The output of the terminal restraining voltage |ET |, which output occurs upon saturation of the current transformers 12, 22, has been increased by composing the terminal input transformers 13-1, 23-1 with gapped transformers so as to avoid saturation of the terminal input transformers 13-1, 23-1 by dc-component currents contained in the secondary currents of the current transformers 12, 22 and at the same time, by using as an output a voltage proportional to a value obtained by differentiating the ac-component current. Conventionally, a tap lead was provided with the secondary winding of an input transformer unit in order to match the current transformation ratios of the two current transformers 12, 22. Such a tap lead requires lead wires suitable respectively for the magnitudes of the secondary currents of the current transformers 12, 22, leading to unavoidable enlargement of its wiring part. Therefore, this invention renders the terminal input transformers 13-1, 23-1 tapless. Reflecting this, the secondary wirings of the terminal input transformers 13-1, 23-1 serve as voltage sources free of dc components. The terminal restraining output transformers 13-2, 23-2 can thus lower the saturation voltages, thereby permitting significant size reduction. Hence, the terminal restraining output transformers 13-2, 23-2 may be mounted on a printed circuit board, along with the rectifiers 13-3, 23-3 and terminal output resistors 13-4, 23-4. Incidentally, the terminal output resistors 13-4, 23-4 are provided with voltage divider taps so as to match their current transformation ratios with each other. Thus, the voltage divider taps are allowed to substitute for conventional tap leads for the secondary windings of transformers. The resistance levels of the terminal output resistors 13-4, 23-4 are coordinated in time resistance (L/R) with the secondary reactances of the terminal input transformers 13-1, 23-2, thereby making it sure not to deleteriously affect the characteristic by which the direct-current components contained in the secondary currents of the current transformers are removed.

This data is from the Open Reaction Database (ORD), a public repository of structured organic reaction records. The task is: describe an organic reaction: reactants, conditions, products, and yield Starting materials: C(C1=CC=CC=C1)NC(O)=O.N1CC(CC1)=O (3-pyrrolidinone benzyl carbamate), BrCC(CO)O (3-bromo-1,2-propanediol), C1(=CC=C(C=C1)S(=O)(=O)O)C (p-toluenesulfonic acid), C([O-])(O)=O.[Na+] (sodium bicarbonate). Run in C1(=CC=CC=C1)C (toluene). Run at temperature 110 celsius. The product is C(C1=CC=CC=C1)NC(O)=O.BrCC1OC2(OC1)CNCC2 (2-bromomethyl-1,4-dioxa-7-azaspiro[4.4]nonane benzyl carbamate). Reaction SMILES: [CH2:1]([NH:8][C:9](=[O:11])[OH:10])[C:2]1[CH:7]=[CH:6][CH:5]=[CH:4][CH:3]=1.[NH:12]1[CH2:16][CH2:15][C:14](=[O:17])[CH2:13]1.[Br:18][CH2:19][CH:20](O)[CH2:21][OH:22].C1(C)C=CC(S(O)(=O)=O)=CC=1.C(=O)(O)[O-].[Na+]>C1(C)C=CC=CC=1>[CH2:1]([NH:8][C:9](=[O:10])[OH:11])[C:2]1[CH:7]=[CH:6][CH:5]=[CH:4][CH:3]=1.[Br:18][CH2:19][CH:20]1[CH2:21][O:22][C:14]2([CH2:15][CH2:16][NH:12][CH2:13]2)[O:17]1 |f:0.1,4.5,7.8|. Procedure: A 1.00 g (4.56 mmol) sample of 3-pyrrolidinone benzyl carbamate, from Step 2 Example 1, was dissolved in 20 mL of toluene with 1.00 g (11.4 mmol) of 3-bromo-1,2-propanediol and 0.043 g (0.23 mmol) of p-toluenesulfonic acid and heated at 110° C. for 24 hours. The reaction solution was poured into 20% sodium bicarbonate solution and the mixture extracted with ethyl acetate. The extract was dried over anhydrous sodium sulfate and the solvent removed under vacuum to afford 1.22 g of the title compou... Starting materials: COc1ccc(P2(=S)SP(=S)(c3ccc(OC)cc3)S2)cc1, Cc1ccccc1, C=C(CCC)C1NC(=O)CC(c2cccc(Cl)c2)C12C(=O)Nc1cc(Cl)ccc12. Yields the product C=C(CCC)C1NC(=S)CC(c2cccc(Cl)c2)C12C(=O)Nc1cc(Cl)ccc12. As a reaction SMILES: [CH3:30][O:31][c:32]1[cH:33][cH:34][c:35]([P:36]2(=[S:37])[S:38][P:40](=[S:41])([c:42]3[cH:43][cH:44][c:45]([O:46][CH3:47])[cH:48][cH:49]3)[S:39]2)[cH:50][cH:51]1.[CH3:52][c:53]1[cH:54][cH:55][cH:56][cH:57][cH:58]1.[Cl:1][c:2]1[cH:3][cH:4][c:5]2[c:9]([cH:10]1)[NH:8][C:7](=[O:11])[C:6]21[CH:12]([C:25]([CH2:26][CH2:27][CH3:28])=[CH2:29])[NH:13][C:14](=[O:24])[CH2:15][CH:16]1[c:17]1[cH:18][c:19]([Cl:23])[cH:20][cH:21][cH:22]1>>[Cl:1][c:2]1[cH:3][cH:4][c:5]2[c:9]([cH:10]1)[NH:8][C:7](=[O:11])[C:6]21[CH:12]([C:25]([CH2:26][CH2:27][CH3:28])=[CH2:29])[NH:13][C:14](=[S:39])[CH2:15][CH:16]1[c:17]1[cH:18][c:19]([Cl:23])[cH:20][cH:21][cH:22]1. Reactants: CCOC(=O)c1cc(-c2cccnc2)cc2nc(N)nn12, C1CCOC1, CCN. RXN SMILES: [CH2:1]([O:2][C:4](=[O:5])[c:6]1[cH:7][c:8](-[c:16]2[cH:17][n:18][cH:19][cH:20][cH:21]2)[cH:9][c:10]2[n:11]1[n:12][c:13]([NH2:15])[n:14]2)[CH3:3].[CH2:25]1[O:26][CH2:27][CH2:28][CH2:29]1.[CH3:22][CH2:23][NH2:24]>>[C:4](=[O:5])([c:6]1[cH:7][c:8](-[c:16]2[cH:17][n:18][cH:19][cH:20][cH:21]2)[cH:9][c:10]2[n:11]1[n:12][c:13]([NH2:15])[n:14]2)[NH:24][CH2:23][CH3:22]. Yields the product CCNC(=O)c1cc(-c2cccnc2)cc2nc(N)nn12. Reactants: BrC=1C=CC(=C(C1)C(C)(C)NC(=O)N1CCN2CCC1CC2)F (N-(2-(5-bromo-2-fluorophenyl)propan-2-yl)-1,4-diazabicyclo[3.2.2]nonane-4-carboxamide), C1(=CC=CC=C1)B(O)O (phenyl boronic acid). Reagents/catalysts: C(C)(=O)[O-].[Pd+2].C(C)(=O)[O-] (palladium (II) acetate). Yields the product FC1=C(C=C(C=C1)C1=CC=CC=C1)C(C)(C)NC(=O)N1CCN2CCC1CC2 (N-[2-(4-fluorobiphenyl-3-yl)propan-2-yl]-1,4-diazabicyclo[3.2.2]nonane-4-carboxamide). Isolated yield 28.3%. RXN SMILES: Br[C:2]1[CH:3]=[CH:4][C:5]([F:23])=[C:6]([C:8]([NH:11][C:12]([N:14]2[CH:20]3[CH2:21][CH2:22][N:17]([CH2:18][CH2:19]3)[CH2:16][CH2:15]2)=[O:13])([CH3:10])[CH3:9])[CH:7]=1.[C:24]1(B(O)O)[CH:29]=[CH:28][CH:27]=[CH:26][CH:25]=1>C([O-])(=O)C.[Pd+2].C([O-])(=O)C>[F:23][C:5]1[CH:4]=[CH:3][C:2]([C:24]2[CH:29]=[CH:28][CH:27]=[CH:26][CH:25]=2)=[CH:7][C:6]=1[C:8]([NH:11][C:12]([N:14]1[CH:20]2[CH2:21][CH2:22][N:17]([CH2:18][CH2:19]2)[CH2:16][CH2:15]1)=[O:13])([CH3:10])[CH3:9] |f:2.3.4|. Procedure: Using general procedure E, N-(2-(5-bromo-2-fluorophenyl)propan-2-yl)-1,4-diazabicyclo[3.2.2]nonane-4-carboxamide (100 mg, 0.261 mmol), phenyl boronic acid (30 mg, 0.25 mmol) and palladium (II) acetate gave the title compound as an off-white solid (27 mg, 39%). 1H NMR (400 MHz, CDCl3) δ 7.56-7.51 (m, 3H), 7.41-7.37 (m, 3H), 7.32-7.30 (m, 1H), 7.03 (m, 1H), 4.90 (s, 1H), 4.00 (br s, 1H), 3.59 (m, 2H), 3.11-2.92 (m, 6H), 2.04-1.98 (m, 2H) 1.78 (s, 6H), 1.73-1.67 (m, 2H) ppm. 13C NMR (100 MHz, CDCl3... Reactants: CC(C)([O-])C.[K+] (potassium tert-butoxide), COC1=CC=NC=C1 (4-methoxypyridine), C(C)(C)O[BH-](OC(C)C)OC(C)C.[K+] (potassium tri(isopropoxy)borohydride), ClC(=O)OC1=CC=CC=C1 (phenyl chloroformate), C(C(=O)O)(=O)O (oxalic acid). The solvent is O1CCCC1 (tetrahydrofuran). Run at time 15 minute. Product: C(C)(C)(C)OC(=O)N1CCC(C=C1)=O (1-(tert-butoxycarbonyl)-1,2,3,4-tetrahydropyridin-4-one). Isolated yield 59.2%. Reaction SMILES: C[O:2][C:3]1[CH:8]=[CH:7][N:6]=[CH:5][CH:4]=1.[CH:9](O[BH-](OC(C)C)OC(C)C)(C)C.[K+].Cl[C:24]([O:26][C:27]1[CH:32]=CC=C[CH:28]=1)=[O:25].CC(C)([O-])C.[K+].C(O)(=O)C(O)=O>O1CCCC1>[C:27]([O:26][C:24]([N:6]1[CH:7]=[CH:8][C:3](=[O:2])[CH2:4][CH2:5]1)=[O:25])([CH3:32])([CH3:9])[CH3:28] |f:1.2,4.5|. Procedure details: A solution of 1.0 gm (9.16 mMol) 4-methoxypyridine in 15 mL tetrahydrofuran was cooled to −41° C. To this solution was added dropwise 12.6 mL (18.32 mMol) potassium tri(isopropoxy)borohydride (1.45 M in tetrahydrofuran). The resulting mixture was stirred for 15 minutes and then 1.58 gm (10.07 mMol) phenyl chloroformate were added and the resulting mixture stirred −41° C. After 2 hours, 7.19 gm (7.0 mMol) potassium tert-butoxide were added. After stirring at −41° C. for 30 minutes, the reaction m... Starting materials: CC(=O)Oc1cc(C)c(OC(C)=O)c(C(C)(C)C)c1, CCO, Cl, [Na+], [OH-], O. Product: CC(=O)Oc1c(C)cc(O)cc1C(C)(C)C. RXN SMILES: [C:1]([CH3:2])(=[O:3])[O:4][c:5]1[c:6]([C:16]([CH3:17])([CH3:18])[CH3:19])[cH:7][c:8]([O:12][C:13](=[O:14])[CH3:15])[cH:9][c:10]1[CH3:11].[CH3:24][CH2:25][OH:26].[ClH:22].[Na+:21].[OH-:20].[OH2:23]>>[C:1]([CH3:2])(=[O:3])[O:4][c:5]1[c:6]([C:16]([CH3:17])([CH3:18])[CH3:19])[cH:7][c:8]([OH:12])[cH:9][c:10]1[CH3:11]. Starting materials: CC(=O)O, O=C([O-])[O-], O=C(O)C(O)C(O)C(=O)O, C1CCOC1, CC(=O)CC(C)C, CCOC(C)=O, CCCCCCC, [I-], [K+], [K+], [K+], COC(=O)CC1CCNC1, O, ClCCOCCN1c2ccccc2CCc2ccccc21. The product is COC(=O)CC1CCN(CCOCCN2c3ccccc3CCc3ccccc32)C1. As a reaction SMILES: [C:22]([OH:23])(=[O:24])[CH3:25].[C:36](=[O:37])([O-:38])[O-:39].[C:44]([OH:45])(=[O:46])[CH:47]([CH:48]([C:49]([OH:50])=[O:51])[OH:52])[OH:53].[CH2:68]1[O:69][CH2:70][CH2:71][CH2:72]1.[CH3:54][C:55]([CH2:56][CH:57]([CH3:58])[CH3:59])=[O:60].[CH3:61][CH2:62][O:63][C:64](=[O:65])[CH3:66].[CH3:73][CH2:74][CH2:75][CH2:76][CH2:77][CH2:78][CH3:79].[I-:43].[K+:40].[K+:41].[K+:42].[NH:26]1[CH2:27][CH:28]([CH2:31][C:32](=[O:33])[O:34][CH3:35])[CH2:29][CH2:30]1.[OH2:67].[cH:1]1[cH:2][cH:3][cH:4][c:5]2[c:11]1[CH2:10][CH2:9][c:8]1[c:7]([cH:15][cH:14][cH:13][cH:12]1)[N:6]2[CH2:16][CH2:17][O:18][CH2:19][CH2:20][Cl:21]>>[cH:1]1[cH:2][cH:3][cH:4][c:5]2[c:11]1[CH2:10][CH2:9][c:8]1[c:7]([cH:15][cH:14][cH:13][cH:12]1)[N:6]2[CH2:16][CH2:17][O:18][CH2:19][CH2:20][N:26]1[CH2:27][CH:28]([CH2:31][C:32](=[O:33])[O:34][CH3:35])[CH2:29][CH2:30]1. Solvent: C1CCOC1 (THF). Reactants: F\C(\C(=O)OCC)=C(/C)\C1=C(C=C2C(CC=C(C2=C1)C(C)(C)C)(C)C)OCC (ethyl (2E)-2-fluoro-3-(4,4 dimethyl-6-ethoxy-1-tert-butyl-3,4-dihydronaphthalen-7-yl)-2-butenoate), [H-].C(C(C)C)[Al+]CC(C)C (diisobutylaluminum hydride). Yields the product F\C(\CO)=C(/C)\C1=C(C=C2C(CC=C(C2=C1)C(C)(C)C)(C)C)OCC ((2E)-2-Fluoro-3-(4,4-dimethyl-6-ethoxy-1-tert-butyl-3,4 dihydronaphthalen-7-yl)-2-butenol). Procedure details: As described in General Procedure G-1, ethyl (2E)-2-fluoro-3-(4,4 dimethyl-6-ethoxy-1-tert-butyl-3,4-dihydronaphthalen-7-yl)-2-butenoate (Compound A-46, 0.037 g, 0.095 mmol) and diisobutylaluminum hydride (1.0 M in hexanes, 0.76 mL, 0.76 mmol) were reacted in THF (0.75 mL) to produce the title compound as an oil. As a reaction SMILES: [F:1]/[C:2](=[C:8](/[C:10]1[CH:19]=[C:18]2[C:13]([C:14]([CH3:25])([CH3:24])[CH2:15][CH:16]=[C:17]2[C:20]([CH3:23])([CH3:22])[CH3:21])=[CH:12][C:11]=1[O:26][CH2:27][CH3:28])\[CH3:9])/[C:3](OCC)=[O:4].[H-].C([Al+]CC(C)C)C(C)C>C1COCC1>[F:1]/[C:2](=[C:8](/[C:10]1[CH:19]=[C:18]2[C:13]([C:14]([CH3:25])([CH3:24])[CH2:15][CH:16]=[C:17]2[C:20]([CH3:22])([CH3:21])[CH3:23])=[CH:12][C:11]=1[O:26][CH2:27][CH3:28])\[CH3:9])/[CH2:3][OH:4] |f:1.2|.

The operation of the differential-type protective relay according to the above-described embodiment of this invention will next be described. Output voltages proportional to variations of the secondary currents of the current transformers 12, 22 are led respectively to the terminal output resistors 13-4, 23-4 of the input transformer units 13, 23. These outputs are then combined in series with respect to all the terminals, and are then introduced as a differential voltage ED to the input transformer 3-1 of the main relay 3. On the other hand, voltages of absolute values proportional respectively to variations of the secondary currents of the current transformers 12, 22 are introduced as terminal restraining voltages |ET | to the secondaries of the rectifiers 13-3, 23-3 of the input transformer units 13, 23. The resulting voltage is then fed to the main relay 3. The secondaries of the rectifiers are connected in parallel to each other. The main relay 3 is, similar to conventional main relays, of the maximum value restraining type, in which the main relay performs the restraining operation on the basis of the maximum current out of the secondary currents of ,the current transformers. The restraining current to be introduced to this main relay is called the terminal restraining voltage and is represented by |ET |.